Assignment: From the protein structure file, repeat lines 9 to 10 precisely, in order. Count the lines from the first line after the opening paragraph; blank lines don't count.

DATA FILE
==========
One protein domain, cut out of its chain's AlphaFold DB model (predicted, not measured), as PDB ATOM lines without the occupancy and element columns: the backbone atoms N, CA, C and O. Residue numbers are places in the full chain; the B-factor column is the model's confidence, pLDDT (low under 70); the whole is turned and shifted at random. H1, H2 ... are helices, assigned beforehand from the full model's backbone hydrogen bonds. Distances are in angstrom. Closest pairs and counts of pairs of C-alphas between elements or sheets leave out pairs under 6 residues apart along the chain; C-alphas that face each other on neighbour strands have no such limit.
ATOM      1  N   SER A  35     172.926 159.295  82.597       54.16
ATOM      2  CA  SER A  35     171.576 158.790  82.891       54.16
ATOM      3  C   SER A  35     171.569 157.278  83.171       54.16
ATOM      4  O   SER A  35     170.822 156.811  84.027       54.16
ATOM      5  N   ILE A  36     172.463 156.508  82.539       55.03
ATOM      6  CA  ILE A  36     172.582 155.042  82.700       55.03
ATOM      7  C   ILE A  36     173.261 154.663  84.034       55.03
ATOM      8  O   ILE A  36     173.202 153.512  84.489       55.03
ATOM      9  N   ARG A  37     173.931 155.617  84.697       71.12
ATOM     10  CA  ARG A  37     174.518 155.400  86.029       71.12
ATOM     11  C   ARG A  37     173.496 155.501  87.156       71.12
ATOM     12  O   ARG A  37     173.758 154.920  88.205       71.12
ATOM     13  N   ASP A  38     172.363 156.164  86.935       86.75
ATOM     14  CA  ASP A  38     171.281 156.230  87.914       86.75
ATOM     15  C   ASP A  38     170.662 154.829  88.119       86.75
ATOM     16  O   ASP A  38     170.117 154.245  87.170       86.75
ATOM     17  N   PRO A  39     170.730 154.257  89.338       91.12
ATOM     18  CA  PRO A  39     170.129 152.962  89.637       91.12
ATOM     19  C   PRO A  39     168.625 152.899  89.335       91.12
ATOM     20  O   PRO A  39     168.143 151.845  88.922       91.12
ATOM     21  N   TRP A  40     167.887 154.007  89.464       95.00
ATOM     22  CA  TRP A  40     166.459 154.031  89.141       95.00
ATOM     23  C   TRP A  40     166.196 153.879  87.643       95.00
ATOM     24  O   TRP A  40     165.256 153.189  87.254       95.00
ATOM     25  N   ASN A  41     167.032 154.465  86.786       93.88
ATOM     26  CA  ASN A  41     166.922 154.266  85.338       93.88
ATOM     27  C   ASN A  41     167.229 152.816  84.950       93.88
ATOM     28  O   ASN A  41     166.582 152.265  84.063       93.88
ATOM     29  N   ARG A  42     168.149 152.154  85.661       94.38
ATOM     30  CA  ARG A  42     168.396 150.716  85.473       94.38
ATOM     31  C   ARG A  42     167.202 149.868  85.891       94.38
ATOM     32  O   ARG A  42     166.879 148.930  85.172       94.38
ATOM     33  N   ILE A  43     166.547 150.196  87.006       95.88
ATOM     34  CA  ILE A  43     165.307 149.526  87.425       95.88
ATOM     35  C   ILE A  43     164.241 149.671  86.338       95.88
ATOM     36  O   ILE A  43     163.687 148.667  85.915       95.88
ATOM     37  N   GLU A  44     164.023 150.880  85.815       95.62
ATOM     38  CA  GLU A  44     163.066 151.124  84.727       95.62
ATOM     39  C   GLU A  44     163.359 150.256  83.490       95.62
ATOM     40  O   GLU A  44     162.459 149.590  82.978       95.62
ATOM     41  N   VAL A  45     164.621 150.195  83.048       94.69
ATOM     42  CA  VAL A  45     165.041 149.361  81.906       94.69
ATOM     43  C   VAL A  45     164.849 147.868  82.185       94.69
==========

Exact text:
ATOM      9  N   ARG A  37     173.931 155.617  84.697       71.12
ATOM     10  CA  ARG A  37     174.518 155.400  86.029       71.12